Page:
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Thread: Unexpected End of File

  1. #1
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    Unexpected End of File

    Hey, I'm working on an interpreter and I keep getting errors saying:
    C1004 Unexpected end of file.

    Does anyone have any idea what this means? I've read various things saying that its looking for close parenthesis or something like that, but I've looked over it several times and haven't found anything. Any help would be greatly appreciated. Thanks a lot.
    Attached Files Attached Files
    ~evlich

  2. #2
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    I note that ashvisitor and ash include each other -- this could be a problem.

  3. #3
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    Shouldn't the #ifndef's handle this?
    ~evlich

  4. #4
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    you're using the ideitifier AST both a class name and a namespace. This is certainly not going to work, althopugh there are probably other problems in the code.
    Danny Kalev

  5. #5
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    Quote Originally Posted by evlich
    Shouldn't the #ifndef's handle this?
    #ifndef will stop a header read knowledge from other.
    its only for avoiding redeclarations.
    AST class dont need a complete ASTVisitor declaration.
    ( pointer or reference with forward declaration)
    if AST realy needed ASTVisitor header ,#ifndef wouldnt help ( depending #include order. )
    same for other header files in AST.h ( if they include ASTVisitor.h ) becos AST visitor seems "known" but has not been red yet)
    why you add a "header" end of a file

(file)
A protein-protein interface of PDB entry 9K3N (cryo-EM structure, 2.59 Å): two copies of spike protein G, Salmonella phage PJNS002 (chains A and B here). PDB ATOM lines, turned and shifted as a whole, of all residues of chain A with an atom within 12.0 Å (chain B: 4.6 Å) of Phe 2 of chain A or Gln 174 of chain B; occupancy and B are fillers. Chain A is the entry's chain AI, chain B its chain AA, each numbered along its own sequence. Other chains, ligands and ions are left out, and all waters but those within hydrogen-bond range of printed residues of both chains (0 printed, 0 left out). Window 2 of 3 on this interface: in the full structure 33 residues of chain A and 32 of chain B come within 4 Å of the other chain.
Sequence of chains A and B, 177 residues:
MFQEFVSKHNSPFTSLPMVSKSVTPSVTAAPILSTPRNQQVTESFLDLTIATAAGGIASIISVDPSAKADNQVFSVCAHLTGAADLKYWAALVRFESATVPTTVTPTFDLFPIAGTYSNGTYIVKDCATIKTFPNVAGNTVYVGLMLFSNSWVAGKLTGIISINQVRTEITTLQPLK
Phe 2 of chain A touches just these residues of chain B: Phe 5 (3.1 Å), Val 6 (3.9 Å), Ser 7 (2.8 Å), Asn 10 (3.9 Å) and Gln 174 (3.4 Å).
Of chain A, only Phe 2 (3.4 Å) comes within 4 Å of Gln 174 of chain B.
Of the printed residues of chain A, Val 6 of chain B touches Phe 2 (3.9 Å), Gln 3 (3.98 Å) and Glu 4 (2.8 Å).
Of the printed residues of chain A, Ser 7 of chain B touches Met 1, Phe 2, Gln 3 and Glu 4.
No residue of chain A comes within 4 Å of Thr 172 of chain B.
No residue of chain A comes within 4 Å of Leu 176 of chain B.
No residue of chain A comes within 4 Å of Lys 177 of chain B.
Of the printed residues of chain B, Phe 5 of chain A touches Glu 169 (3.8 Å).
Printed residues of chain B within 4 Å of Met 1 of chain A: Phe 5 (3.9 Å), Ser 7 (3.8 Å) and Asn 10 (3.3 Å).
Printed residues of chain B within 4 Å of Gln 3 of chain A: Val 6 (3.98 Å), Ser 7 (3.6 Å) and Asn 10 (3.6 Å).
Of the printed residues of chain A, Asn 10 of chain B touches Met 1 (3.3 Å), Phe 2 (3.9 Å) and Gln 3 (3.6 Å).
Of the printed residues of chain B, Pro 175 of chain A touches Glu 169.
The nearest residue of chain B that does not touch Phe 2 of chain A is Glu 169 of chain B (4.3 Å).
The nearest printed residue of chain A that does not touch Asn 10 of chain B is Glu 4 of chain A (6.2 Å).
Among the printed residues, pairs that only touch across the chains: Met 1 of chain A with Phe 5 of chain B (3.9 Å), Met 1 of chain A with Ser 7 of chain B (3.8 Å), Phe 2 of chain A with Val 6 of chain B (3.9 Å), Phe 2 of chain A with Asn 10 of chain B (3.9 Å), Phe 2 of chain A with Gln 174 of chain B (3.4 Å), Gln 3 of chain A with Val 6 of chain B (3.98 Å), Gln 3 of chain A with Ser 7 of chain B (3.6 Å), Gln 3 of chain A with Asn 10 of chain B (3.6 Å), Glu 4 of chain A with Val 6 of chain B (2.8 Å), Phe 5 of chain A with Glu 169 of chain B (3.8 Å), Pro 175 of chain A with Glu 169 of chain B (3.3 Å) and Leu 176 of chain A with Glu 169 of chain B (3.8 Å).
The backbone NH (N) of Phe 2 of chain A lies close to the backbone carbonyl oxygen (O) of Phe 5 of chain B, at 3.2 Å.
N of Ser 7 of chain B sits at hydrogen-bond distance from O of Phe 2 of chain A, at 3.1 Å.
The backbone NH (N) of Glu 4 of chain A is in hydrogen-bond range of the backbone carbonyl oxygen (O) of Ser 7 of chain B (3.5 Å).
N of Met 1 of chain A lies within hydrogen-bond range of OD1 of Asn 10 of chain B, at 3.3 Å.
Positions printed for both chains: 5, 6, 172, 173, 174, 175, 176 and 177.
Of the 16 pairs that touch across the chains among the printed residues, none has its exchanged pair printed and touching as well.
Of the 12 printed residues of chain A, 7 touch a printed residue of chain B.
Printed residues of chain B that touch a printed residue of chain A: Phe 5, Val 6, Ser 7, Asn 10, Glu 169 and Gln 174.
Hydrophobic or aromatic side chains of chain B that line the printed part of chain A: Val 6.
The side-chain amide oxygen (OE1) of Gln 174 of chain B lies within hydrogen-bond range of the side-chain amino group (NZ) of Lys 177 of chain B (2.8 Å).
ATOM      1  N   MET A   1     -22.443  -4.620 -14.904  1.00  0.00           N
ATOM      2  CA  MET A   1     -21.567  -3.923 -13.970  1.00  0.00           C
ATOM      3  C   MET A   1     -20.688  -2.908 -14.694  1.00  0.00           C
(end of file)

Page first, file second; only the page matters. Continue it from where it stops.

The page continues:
insteed of adding them to other cpp or header files when required ?

  6. #6
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    I cant tell you how it all works, but I can tell you that include guards are not always going to work here. We did this accidentally last project, and as was mentioned, a forward decl fixed our problems and the circular includes were avoided. Our stuff had include guards but would not compile, I forget what errors it 'created' to explain its problems.

  7. #7
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    circular references of classes are solved by using a forward declaration of one class in the other. This is a bit restricting because you can't call a member function of a forward declared class but you can use it as an argument (passed by reference) in the other class, which is what you really need. Make sure that each class has its own .cxx file which includes *only* its matching .h file and perhaps the headers that contain constants and other shared declarations. Don't #include a.h in b.cpp if a defined a.cpp.
    Danny Kalev

  8. #8
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    Eureka! your project probably uses the infamous "precompiled headers" option. Disable it, and remove the "stdafx.h" header from it.
    Danny Kalev

  9. #9
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    My implementation of BoolConstant requires knowledge of methods in ASTVisitor, so if I remove my include of ASTVisitor.h from AST.h and put it in BooleanConstant.cxx, then I guess I should be ok right? I also removed the old "using namespace AST" which I guess I had missed.

    I checked the thing with the pre-compiled headers and I have "Create/Use Precompiled Header" on the option saying "Not Using Precompiled Headers". Also, I'm never including stdafx.h anywhere, is it automatically included some way in VS2003?
    Unfortunately, even after these modifications, I'm still getting the error. Any other ideas? Thanks.
    ~evlich

  10. #10
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    Check for unblanaced #ifndef and #endif pais in all your header files. Also, try to see what happens when you remove these directives althogether. Finally, try to collapse the two class headers into one header file. Decalre both classes in it and see if this solves the problem. Later you can split it again.
    Danny Kalev

  11. #11
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    still some confusing dependicies forexample:
    booleanConstant: public AST
    booleanConstant designed after AST designed.
    but AST.h includes( needs to know ) booleanConstant.h